iBag2 to curb impulsive spending by shopoholics

You can’t have enough when you shop and regret when the credit card bill pops up? A personal finance website, finder.com, has launched an IoT enabled handbag, that claims to curb impulsive spending by shopaholics. Being called the iBag2, the handbag was first introduced in Australia two years back, and is now seeing the light in a new enhanced and evolved avatar. Comparatively the improvements have been made in design and technology of the iBag2; for instance, the original iBag does not feature the iBag2’s self-lock mechanism when entering a shopping danger zone. Instead, the original only locks at specific vulnerable spending times. Other upgrades include a more powerful microprocessor, electromagnets, couture design, bluetooth technology and sunscreen application reminder.

iBag2 says ‘NO’ to impulsive spending

This purse claims to conveniently curb the amount of spending of shopper. It has an inbuilt computer module, Bluetooth, GPS tracker, LED lights, vibration motors and inbuilt IoT chips to guide the customer from making impulsive purchases. The bag analyzes the spending habits and chalks out where to stop the customer, as it automatically locks itself when the shopper enters a ‘danger zone’ while shopping. Michelle Hutchison, Money Expert at finder.com said, “The iBag2 is one possible solution to impulsive spending as it features in-built technology to make shoppers aware of their spending urges in the moment and can even physically deter them from accessing their wallets when they are at their most vulnerable by self-locking.”

What is inside the bag?

  • A timer connected to electromagnets that lock the bag according to a shoppers most vulnerable spending moments during the course of a day.
  • An RFID (radio frequency identification) system connected to LED lights and vibration motors, which light up blue and vibrate each time the wallet is taken out as a discreet reminder of spending goals.
  • GPS tracking that warns the shopper via amber lights and vibration when they are nearing one of their pre-programmed vulnerable spending zones.
  • The locking function turns on if one proceeds to enter their danger zone.
  • A reminder every two hours via yellow lights and vibration that it’s time to reapply sunscreen.
  • A bluetooth tracker tile that will sends alerts to the user’s phone through an app if the bag is a certain distance away from you (incase of theft).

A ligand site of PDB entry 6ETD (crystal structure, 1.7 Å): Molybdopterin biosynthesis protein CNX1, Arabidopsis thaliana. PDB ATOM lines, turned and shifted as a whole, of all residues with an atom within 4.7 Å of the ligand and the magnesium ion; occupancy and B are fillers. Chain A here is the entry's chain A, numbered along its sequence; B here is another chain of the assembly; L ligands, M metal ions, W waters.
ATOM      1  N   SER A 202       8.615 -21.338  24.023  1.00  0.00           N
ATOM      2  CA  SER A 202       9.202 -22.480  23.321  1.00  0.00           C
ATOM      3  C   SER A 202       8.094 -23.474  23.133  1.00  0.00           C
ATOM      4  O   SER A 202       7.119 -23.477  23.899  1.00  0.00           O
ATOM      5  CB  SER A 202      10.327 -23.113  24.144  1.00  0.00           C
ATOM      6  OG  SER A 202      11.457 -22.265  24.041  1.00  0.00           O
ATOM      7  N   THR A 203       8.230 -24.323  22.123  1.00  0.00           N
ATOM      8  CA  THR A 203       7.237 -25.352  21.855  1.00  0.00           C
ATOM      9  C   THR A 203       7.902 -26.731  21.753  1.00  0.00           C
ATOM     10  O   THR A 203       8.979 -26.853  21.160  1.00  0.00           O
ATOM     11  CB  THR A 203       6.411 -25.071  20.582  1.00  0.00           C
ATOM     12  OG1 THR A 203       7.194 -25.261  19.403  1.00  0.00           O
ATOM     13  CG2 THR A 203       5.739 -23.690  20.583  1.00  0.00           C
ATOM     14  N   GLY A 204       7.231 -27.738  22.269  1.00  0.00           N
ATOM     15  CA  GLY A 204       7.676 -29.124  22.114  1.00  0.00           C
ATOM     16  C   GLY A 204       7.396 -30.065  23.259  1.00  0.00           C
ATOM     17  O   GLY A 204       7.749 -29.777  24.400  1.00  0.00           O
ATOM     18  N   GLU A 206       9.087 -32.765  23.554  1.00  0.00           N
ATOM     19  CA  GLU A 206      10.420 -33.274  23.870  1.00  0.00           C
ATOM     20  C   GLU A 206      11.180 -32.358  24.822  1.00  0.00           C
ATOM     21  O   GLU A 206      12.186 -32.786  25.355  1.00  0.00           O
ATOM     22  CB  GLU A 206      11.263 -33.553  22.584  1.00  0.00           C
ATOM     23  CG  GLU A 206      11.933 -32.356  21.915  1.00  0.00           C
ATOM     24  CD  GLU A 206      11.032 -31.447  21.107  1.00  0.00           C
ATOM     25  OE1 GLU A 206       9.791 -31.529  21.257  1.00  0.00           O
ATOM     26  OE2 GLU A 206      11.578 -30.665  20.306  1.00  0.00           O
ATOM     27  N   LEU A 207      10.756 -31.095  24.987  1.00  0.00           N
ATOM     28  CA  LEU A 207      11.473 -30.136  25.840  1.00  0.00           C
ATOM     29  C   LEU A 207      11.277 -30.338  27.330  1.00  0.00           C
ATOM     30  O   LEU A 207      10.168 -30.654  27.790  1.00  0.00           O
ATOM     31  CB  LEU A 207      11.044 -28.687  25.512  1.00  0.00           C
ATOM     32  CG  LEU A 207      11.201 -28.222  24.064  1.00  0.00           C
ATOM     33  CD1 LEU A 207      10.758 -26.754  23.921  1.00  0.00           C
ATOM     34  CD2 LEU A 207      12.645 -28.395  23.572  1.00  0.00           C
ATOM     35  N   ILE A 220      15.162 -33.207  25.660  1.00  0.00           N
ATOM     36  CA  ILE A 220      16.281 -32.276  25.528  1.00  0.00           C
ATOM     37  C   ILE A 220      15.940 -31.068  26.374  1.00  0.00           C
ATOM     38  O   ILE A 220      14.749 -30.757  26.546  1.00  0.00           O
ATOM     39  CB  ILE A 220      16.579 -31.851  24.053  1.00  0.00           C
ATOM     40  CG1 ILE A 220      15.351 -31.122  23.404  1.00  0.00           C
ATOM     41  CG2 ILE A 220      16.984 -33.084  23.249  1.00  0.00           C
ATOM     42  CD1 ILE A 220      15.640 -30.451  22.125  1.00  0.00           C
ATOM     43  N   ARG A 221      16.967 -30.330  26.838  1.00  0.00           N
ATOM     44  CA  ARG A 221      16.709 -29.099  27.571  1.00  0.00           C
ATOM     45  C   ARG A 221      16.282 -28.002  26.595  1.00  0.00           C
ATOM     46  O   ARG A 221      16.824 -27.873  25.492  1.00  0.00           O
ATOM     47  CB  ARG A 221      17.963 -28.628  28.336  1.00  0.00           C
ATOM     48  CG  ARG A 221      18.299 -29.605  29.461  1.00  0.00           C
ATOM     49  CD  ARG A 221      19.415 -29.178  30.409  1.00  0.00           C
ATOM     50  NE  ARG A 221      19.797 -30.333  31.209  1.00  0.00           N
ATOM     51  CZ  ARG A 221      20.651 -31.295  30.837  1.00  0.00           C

How does it work?

iBag2-inside-the-iBag2 Customers know exactly where they spend a lot, so the bag can be programmed as per the geographic location and it also can be programmed with the times of day that the customer is prone to spend along with GPS and geofence that identify the high spending zones. It counts the number of times the wallet is taken out of the bag and if the customer has programmed it for, example, 15 times, the bag gets automatically locked after the wallet is pulled out 15 times. The RFID gets activated whenever the wallet is taken out of the bag and the LED lights constantly gives a cue to the customer about the danger zone. In close proximity to the danger zone the electromagnets in the bag will close so that the customer cannot open it in order to take the wallet. Now the question here is, when it will unlock again? When the customer is out that ‘danger zone’, the bag tracks the GPS and unlocks itself. Tile tracker can be activated using bluetooth and the app, in case the bag is stolen. The bag also comes with a fast charging power bank, battery capacity of 10,000 mAh, with two USB ports; one to power the bag and one to charge a smartphone or any USB-chargeable device. It also includes a backup 9V battery attached to the microprocessor. The company claims to be developing a wallet which will complement the iBag2.

The need for iBag2

So what is the need to develop such kind of wearable? Shoppers in UK owe over £63.3 billion in credit card debt, up by £2.3 billion in 2015 compared to the previous year, according to the UK Card Association. More than half of credit card debt (58 percent) is accruing interest, worth £36.7 billion. A finder.com/UK study of 2,000 British adults conducted by Mortar London, found that British credit cardholders spend £43.2 billion on impulse purchases using plastic – half of the items are not even wanted. The study found that the average Brit spends £1,394 on impulse purchases on their credit cards each year – 2.6 times every month. That’s 7 percent of the UK’s £600 billion annual spend on credit cards.

Abhinav Mohapatra

An author who has a keen interest for the ‘off-beat’ <!--more-->An author who has a keen interest for the ‘off-beat’, he has covered and explored multiple facets of the marketing, advertising

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